A ROW has broken out over who should pay to repair a Southampton road that it is in a “appalling state”.

Lordswood Close in Bassett is currently littered with potholes after years of deterioration and no repairs.

As an unadopted road, the residential street is currently not owned or maintained by Southampton City Council despite being inside the authority’s boundary. This means that those living in the street are expected to fork out for repairs.

But now, under plans that are being discussed at a meeting on Monday, the council is planning to pay out £250k of public money in order to fix the road.

Daily Echo: Lordswood Close, Southampton.

Deputy leader of the council Jeremy Moulton, told the Echo that following completion of the work, Lordswood Close would become a council-owned road as part of a £22m highways scheme which will launch later this month.

He added: “The administration is reviewing the council’s policy towards unadopted roads and new policy will be put in place in the Spring of next year, after which time works to Lordswood Close will be carried out.

“The road surface is in appalling state with only a remnant of tarmac, is heavily potholed and is breaking-up into loose stones. The pavements are in a poor condition and there is no streetlighting.”

But opposition councillor Lorna Fielker said: “£250k is a lot of public money for the council to allocate to small a cul-de-sac which they have no responsibility for.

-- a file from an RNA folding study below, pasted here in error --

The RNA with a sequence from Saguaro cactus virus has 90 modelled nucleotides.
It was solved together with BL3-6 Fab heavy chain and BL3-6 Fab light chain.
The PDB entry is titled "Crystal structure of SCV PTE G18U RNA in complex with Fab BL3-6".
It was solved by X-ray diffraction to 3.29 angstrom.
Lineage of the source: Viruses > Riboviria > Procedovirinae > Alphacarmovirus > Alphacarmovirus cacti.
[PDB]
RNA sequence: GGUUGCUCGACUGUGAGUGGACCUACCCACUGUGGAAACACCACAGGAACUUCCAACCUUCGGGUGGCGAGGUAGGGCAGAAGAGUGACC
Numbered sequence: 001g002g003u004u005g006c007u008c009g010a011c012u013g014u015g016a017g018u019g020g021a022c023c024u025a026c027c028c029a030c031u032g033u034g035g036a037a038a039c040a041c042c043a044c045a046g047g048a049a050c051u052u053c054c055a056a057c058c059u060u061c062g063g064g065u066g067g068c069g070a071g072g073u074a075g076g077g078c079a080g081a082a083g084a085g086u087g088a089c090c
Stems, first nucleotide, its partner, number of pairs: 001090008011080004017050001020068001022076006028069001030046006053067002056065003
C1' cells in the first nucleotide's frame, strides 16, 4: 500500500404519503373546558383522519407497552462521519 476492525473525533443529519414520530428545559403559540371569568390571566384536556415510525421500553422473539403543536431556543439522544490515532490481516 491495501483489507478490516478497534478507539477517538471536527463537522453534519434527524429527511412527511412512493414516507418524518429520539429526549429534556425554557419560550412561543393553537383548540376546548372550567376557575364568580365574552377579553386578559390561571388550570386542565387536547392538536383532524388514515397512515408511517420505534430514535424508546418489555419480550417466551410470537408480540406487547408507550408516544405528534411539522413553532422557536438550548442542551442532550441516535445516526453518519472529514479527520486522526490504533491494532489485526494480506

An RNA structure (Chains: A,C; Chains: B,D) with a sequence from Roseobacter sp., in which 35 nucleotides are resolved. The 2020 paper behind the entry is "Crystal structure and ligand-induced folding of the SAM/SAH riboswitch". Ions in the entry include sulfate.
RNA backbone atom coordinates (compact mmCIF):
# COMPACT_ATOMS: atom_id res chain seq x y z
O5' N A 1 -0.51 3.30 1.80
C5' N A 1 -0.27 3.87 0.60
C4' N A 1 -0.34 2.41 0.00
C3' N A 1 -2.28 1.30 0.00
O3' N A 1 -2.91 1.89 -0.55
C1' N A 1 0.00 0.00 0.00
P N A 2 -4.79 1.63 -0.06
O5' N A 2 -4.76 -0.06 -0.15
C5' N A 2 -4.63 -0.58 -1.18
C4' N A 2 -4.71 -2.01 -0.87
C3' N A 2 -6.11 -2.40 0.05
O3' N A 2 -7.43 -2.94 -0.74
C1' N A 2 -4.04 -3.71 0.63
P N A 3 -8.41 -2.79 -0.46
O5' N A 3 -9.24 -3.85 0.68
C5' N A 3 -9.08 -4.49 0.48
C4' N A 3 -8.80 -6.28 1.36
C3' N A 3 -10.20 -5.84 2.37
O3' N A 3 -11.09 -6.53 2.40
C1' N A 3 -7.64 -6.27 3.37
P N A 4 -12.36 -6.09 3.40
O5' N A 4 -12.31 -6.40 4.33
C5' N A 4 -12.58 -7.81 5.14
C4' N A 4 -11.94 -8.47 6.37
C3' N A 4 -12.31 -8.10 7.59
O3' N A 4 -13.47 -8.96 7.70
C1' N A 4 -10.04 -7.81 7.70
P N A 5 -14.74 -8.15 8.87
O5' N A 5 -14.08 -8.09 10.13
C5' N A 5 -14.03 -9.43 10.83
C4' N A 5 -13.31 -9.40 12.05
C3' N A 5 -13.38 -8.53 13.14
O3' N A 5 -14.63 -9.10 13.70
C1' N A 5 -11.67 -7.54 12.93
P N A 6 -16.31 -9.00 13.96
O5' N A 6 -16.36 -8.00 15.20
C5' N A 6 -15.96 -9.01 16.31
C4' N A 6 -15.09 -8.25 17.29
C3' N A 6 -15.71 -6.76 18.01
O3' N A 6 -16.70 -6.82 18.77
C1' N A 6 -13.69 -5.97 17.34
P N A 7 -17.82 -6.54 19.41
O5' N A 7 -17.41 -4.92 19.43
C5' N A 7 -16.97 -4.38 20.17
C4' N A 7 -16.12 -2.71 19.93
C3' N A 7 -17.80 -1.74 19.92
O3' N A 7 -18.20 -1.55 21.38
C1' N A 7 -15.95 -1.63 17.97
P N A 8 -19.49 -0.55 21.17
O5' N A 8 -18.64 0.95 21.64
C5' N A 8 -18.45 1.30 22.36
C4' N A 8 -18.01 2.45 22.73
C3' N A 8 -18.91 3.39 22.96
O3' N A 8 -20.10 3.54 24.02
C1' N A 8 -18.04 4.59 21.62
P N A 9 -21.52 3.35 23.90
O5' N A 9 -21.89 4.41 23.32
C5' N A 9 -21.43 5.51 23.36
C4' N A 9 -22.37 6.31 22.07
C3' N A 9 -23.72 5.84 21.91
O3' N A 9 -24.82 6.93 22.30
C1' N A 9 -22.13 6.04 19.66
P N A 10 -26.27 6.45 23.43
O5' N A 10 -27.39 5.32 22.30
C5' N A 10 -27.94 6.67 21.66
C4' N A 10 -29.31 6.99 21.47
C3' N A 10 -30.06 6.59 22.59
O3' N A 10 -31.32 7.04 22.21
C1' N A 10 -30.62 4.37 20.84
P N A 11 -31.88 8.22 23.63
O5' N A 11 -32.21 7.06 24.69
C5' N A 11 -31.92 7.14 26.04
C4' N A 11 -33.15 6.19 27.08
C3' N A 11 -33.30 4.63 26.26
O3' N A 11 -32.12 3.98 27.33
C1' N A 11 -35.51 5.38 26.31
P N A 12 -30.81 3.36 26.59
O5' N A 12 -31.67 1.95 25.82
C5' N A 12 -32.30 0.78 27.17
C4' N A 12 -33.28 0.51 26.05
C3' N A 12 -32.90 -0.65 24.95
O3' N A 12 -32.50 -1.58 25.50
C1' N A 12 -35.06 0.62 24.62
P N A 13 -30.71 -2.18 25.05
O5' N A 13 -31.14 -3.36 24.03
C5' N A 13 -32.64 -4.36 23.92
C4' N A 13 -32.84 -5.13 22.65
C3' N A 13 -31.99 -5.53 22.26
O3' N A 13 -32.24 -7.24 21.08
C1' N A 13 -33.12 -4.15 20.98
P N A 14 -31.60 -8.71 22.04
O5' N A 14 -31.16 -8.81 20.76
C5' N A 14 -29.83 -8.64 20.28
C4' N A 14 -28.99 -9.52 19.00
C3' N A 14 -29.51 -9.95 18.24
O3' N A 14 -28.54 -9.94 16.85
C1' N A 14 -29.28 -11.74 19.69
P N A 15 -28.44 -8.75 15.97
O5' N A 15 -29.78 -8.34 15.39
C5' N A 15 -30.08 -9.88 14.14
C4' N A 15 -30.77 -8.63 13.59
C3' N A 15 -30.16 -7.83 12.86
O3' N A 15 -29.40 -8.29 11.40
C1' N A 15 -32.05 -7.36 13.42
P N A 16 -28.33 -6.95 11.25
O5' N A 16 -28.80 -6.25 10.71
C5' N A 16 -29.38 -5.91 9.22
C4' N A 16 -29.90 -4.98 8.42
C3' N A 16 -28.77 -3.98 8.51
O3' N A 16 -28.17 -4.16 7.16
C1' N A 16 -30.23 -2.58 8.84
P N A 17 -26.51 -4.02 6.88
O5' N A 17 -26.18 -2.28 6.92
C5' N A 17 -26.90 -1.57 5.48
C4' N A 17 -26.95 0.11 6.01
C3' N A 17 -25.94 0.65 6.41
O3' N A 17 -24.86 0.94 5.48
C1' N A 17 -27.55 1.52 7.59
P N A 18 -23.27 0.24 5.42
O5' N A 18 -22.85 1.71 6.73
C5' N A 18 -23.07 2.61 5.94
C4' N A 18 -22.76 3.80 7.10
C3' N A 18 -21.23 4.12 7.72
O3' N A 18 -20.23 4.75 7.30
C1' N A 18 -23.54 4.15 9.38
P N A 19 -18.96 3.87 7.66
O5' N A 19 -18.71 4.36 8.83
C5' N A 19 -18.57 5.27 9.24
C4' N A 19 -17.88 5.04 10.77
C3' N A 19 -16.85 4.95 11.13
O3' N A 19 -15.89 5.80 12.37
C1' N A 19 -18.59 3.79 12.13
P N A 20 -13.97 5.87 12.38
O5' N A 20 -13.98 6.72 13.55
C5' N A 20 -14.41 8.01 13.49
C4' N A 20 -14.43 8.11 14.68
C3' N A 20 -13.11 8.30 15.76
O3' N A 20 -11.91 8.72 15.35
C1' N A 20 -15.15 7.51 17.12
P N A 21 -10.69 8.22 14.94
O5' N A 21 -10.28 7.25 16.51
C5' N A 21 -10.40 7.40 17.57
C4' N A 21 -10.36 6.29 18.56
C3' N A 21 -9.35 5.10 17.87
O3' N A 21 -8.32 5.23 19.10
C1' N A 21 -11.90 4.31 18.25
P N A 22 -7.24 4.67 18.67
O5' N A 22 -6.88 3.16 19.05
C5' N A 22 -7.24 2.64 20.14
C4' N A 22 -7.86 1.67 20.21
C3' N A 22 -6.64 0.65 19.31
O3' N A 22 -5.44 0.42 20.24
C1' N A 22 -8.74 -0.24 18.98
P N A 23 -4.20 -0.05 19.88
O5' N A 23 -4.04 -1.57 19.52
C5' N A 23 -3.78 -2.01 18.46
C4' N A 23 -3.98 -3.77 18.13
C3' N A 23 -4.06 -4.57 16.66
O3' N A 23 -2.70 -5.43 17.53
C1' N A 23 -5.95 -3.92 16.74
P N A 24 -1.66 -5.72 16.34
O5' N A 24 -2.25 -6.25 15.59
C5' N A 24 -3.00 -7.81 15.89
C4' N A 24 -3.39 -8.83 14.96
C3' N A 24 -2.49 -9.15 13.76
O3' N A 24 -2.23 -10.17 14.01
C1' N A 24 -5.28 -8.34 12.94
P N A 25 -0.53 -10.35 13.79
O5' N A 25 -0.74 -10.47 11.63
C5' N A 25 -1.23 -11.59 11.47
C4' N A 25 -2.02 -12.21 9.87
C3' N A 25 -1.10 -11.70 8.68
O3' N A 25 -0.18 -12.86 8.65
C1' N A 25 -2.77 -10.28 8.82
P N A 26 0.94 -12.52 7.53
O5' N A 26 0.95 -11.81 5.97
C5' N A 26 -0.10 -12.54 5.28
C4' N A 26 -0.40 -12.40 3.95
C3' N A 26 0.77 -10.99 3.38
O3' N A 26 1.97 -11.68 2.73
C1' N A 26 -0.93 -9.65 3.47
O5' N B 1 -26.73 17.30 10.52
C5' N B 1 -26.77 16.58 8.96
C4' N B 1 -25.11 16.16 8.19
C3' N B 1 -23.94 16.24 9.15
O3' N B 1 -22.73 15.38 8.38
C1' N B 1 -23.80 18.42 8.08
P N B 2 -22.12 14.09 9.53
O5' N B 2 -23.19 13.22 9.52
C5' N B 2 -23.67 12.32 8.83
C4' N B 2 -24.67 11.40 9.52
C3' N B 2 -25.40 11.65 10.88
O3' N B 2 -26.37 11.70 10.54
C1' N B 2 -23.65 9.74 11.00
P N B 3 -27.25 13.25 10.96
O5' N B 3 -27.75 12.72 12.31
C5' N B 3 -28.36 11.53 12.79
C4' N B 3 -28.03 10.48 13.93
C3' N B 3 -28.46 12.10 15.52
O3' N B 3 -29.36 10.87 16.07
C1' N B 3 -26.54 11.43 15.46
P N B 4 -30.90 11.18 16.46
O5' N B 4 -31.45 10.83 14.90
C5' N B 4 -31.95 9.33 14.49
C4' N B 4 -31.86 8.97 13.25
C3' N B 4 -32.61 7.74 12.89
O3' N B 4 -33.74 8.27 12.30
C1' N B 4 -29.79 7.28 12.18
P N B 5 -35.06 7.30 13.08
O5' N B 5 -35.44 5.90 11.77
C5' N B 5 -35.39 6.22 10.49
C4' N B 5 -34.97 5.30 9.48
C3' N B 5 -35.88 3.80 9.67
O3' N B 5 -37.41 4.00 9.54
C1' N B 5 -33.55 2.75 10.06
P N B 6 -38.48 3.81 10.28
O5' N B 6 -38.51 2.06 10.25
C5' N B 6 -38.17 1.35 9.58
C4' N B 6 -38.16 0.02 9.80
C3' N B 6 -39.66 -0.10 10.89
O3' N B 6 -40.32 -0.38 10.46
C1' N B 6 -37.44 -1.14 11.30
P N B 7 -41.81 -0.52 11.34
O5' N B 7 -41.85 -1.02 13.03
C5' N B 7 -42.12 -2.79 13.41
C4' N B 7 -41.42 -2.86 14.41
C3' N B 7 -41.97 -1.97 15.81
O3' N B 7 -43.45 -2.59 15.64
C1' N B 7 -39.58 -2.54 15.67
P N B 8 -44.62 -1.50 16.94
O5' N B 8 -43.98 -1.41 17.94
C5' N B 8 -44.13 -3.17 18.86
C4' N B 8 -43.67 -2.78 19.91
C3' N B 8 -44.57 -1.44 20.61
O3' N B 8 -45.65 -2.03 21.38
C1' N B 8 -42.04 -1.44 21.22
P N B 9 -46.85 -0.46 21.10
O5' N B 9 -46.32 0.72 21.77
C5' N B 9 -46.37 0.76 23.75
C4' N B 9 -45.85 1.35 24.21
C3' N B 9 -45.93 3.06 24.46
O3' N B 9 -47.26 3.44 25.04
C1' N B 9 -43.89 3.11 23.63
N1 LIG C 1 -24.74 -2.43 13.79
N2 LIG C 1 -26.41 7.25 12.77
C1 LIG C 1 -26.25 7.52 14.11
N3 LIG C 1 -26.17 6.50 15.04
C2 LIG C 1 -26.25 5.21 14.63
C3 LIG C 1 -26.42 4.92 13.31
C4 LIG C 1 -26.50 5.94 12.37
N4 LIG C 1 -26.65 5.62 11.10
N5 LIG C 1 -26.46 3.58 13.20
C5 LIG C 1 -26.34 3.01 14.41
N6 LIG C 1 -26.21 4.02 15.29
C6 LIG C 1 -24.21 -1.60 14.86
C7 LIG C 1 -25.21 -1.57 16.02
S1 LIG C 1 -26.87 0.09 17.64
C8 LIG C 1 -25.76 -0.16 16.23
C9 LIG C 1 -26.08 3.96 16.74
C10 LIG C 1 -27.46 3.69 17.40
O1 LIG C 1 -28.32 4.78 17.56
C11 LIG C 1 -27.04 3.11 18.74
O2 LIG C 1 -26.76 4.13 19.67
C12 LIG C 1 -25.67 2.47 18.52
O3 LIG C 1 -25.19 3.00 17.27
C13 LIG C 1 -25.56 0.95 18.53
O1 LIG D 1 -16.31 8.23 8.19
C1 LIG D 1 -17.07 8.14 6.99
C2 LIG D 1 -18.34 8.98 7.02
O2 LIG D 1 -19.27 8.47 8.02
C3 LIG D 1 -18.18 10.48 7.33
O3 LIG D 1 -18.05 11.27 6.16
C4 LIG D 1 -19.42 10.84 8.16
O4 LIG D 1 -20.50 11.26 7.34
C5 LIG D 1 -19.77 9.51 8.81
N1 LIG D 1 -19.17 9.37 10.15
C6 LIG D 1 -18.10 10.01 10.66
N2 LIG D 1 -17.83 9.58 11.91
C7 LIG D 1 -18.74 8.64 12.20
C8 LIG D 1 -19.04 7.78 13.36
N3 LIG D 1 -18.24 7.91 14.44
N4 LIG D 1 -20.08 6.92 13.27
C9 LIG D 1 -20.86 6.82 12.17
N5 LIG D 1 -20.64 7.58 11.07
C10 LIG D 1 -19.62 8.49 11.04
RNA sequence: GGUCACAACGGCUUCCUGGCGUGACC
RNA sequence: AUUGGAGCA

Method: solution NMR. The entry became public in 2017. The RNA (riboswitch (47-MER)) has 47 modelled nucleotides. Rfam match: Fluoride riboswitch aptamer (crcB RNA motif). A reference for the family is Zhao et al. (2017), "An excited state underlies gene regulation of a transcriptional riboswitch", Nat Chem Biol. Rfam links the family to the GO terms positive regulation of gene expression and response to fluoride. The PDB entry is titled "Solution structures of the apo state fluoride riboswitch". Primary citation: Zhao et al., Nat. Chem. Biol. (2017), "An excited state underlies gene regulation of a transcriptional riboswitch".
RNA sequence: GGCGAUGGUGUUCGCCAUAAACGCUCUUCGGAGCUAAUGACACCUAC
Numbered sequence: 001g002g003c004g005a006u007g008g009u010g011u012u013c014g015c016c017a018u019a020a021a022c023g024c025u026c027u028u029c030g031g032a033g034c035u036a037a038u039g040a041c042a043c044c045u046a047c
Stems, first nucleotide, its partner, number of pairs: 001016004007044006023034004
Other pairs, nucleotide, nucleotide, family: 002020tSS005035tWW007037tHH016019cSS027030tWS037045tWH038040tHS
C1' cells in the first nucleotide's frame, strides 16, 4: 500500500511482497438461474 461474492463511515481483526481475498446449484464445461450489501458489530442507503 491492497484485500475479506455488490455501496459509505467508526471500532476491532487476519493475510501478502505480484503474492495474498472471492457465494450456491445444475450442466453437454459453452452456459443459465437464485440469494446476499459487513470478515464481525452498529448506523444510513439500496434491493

Daily Echo: Lordswood Close, Southampton.

“Keeping up unadopted roads is the responsibility of the owner of properties which front on to the road, they would have been aware that they needed to maintain it when buying their homes.

“Undertaking expensive repairs and accepting future responsibility sends a message to property owners responsible for private roads that the council will take over if they choose to let it fall into disrepair.

“This significant sum of money would be better spent on those roads which the council do have responsibility for.”

Council records claim that the road was developed immediately after WW2 and it is not clear why it wasn’t adopted, but over the past 70 years, it is said to have deteriorated into an “appalling state” according to Cllr Moulton.

One resident of the street claimed that they have been calling for the council to adopt the road since the 60s, but nothing has happened and that now they are concerned about its safety.

“We don’t want to live in an unadopted road. People have got families and small children. We have been waiting long enough now.”

Cllr Moulton added: “There are a number of unadopted roads in the city and the new council policy will consider the approach and options in respect of these.”